Air pollution increases risk of heart arrhythmias

Published 2009-05-14 00:00. Updated 2013-11-26 10:24

[PRESS RELEASE, 13 May 2009] It is well known that ambient air pollution is a risk factor for cardiovascular disease and increased cardiovascular mortality. However, the details of how, when, who and even how much still remains unclear. In a novel doctoral thesis from Karolinska Institutet, scientists now have answered some of these questions by identifying groups within the population with an increased sensitivity to the effects of air pollution.

Petter Ljungman
Petter LjungmanPhoto: Private

Amongst other variabels, they have studied the relationship between air pollution levels 2 and 24 hours preceding ventricular arrhythmias in 211 patients with implantable cardioverter defibrillators in the cities of Stockholm and Gothenburg. The result showed an increased risk for heart ventricular arrhythmias after only 2 hours of exposure to particulate pollution. Interaction analyses showed strongest effects for events occurring closer to the monitoring station, outdoors and in downtown Gothenburg.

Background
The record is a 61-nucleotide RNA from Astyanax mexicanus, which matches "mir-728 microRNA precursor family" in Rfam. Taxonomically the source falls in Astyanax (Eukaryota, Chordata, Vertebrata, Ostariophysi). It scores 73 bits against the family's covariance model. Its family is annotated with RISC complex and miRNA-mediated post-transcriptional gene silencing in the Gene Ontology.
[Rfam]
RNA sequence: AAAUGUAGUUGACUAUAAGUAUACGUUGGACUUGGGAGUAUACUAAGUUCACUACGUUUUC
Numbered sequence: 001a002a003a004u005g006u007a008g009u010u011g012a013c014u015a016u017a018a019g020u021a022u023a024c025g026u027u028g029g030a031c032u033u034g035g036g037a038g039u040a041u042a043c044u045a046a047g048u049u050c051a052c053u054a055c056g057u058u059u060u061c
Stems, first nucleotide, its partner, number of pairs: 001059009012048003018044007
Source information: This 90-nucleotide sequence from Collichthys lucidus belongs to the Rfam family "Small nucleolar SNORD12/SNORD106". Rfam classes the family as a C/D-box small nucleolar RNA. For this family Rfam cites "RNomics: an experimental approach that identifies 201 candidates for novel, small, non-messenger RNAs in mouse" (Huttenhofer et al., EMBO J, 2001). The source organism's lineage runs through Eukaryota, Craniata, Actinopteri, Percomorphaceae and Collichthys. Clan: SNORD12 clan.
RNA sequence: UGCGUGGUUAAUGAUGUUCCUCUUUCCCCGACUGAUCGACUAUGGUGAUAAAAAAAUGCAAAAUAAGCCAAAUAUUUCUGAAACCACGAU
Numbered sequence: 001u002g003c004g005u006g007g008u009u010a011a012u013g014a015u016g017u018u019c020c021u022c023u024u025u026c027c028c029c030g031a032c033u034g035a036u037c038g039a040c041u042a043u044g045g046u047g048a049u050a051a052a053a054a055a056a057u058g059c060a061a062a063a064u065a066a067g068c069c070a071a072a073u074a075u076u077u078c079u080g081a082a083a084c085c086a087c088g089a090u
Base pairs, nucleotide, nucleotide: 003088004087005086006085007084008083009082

Doctoral thesis:

Graduate student, MD Petter Ljungman, Department of Clinical Science and Education.

Cardiovascular Effects of Short-term Exposure to Air Pollution

Supervisors were Associate Professor Tom Bellander, Institute of Environmental Medicine and Professor Mårten Rosenqvist, Department of Clinical Science and Education. Public deffence will take place on May 15, 2009. Faculty opponent is Associate Professor Murray A. Mittleman, Harvard Medical School.

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